With all the options for customizing firearms these days – recoil springs, triggers, custom barrels, enhanced magwells, magazine releases, and grip modifications – you’re just as likely to see a modified guns when you look around at the other shooters at the range as you are stock models. Shooters alter their firearms for a variety of reasons. Most modifications increase performance or reliability, while others serve to add to the gun’s utility. And let’s be honest, some shooters just want a cooler looking gun. While enhancing a firearm may seem like a win-win scenario that’s not always the case . . .
There’s no shortage of reasons to customize a gun. Unfortunately, plenty of alterations are made to make new guns just to get them to be reliable. Too many firearms come from the manufacturer in a, well, less than ideal state. They may have poor sights, a crappy trigger or any number of flaws right out of the box.
Most of the customization jobs you’ll see, though, are done in the competitive shooting world. Action pistol competitors shoot highly modified race guns that are to stock firearms what Tony Stewart’s NASCAR Impala is to an off-the-lot Chevy. Other than the model nameplate, virtually every part is new or improved in some way. These upgrades are done to stay ahead of the competition and improve the shooter’s performance. When done well, customization can make an average gun good, and a good gun better.
Why not customize?
If customization can make a firearm perform better and meet a shooter’s needs, why shouldn’t you modify it? Reliability, for one. Defensive firearms serve a singular purpose – to be available and functional when they are really needed. Many alterations that increase performance on a good day can also serve to decrease reliability when you really need the gun to work most .
I have no qualms with throwing my standard issue Glock on the ground, and I expect it to function flawlessly even if covered in dirt and grit. A finely tuned bespoke racegun, on the other hand, will probably malfunction pretty quickly after being subjected to the kind of abuse that would only make my Glock laugh and ask for more.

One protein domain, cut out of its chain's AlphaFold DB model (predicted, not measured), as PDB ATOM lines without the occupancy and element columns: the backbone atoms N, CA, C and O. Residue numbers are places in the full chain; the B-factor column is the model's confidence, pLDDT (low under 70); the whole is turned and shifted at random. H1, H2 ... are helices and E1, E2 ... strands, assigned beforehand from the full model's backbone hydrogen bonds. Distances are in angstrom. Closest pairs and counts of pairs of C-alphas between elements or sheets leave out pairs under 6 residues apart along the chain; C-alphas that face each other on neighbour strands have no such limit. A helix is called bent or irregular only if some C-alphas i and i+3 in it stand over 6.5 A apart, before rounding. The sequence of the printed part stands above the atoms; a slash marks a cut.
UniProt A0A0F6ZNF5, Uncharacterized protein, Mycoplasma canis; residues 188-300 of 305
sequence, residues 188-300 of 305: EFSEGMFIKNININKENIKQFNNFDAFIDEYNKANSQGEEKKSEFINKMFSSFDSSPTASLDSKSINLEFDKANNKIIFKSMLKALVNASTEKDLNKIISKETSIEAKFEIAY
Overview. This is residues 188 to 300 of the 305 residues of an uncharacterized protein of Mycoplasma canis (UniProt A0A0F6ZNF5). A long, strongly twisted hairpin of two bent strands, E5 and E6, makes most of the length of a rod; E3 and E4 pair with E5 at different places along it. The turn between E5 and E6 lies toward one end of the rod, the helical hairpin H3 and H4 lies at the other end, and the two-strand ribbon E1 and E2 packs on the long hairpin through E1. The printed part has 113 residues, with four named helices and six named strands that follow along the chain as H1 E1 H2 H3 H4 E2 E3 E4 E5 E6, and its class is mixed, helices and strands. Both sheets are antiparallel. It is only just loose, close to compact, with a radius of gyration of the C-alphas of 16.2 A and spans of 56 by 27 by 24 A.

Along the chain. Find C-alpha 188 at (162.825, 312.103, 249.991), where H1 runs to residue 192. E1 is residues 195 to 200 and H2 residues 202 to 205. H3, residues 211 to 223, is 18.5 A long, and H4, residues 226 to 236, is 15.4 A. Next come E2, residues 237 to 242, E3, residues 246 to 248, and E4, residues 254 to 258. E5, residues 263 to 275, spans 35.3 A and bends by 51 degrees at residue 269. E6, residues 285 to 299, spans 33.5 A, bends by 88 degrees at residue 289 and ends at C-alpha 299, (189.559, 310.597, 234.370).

Any customization that changes a gun’s manual of arms – including enhanced magwells, extended magazine releases, larger slide stops, safeties, or even improved triggers – can result in the user needing a significant amount practice to become proficient. While most of these mods will make a pistol’s operations easier, they can also create dependence. If you ever have to fall back on a standard model, you can find yourself fumbling around rather than shooting.
For these reasons, I prefer to keep my guns fairly standard. I don’t like to rely on crutches and I would prefer to be able to perform well with any gun I pick up than just my special custom-built model. You’ve probably seen Top Shot competitors demonstrate this concept when they’ve totally flopped as soon as they were handed anything other than their specially tuned competition gun. Ever wonder why you don’t see the Special Forces operators running around with tricked out race guns? They can’t always control their circumstances and have to get the job done, whatever the environment.
There are plenty of other considerations when deciding whether to customize your firearms. Customize if you want to, but consider that customizations can be a crutch, and learning to shoot again without that crutch can be a difficult proposition.
So come clean…what modifications have you make to your firearms?
Nick Savery is the author of www.IndestructibleTraining.com, a blog discussing integrating training across a variety of systems and platforms for the purposes of self-defense.